Meanwhile, most respondents said they won’t be changing their commuting mode anytime soon: 81% who drove alone, 82% who used transit, and 71% who biked or walked indicated they would keep doing so post-pandemic.
Still, to chip away at those statistics, Arlington is embarking on extensive marketing efforts to encourage people to swipe their SmarTrip cards and stop driving.
“Through ACCS, [the county is] going to come out with more messaging to get people to feel comfortable on transit again,” Pors said. “There has been that loyal set of riders who’ve stayed through the pandemic. Maybe this is an opportunity for people who shifted to single-occupancy vehicles to try something new, and pitching bus as that option.”
As commuters left to wet roadways this morning, predictions about when rain would switch to snow, and how much snow would fall, shifted.
Arlington is still under a Winter Weather Advisory until 1 p.m. today but Capital Weather Gang reports that the changeover to snow may be delayed in the D.C. area, lowering snow accumulation predictions.
The National Weather Service says snow accumulations up to 1 inch would mostly be on grassy areas. Arlington Public Schools closed today, using the school system’s last traditional snow day, in response to the initial weather advisory that forecast up to 2 inches of snow following rain during the morning commute.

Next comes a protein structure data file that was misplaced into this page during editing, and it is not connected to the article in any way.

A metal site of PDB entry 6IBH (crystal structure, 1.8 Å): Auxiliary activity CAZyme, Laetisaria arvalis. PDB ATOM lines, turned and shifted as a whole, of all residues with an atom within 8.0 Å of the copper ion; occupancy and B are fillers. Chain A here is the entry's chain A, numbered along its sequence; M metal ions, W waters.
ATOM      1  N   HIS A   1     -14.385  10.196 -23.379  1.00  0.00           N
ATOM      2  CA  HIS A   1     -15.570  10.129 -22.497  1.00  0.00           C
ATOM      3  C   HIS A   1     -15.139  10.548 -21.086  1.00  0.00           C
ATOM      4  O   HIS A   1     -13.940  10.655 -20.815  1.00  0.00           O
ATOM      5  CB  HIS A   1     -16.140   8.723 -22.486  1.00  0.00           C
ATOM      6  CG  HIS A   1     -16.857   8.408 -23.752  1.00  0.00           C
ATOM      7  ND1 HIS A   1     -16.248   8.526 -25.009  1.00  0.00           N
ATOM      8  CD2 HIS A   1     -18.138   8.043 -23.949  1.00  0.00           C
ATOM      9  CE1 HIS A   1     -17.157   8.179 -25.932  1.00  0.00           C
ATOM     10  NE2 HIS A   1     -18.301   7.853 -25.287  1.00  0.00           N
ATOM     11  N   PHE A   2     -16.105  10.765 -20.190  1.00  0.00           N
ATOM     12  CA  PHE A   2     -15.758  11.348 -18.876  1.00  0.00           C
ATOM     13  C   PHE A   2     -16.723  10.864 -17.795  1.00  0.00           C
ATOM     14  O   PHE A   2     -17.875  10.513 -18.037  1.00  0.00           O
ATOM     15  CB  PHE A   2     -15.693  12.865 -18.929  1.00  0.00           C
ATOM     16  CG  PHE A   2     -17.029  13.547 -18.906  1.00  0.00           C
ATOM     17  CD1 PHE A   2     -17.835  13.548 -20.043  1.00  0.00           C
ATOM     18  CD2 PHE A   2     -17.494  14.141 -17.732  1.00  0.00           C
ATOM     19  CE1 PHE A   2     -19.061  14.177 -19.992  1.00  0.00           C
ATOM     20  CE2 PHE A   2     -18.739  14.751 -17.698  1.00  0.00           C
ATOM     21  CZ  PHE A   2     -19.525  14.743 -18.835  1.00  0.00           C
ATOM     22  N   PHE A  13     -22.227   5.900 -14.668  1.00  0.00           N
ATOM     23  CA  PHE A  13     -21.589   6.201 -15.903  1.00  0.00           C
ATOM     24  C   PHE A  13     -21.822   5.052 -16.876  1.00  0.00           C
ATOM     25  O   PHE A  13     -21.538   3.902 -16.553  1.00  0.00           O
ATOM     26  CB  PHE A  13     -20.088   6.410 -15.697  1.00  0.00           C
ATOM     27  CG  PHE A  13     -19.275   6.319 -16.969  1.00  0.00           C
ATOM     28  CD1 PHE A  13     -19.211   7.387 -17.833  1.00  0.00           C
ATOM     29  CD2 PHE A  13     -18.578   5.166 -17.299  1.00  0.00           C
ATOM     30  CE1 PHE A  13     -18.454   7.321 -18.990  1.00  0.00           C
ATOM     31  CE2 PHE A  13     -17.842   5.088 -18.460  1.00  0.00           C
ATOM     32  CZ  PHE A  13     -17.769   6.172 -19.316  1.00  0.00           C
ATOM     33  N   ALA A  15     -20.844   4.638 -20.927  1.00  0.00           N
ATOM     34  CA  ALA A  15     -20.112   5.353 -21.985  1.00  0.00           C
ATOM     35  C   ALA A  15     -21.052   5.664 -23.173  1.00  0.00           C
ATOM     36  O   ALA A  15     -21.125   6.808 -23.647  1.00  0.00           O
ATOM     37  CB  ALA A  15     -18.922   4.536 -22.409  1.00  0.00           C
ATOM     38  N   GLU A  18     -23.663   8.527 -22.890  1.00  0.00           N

Arlington County Department of Environmental Services tweeted that crews would focus on preventing ice buildup.
“With expectations dwindling for any significant snow today, County crews will focus on preventing ice buildup as temperatures drop below freezing this p.m. and stay there into Sunday. Plan for a slow Friday,” DES posted.
The National Weather Service said to plan on hazardous road conditions, slow down and use caution while driving.
“When venturing outside, watch your first few steps taken on steps, sidewalks, and driveways, which could be icy and slippery, increasing your risk of a fall and injury,” the NWS advisory reads.
Wires were also down in the Lyon Park area, closing a section of Washington Blvd. between 2nd Road N. and 4th Street N., Arlington County Police said.
6:30a update: Switch from rain to snow may be DELAYED until 8 to 10a in DC area. This could lower accumulation potential somewhat to more like a coating to 1" (rather than closer to 2"). But quick burst of snow still possible after switch.
Details: https://t.co/QzFeGlwLwV pic.twitter.com/WTeKasytP4
— Capital Weather Gang (@capitalweather) January 20, 2022
See the latest update to the advisory below.
URGENT – WINTER WEATHER MESSAGE
National Weather Service Baltimore MD/Washington DC
732 AM EST Thu Jan 20 2022
District of Columbia-Southern Baltimore-Prince Georges-
Anne Arundel-Charles-Central and Southeast Montgomery-
Central and Southeast Howard-Southeast Harford-
Prince William/Manassas/Manassas Park-Fairfax-
732 AM EST Thu Jan 20 2022
…WINTER WEATHER ADVISORY REMAINS IN EFFECT UNTIL 1 PM EST THIS
* WHAT…Rain briefly changing to snow by the end of the morning
commute, with snow accumulations of up to one inch mainly on
* WHERE…The Interstate 95 corridor from northeastern Maryland
through the Fredericksburg area, including the DC and Baltimore
* WHEN…Until 1 PM EST this afternoon.
* IMPACTS…Plan on slippery road conditions. The hazardous
conditions will impact the morning commute.
Slow down and use caution while traveling.
When venturing outside, watch your first few steps taken on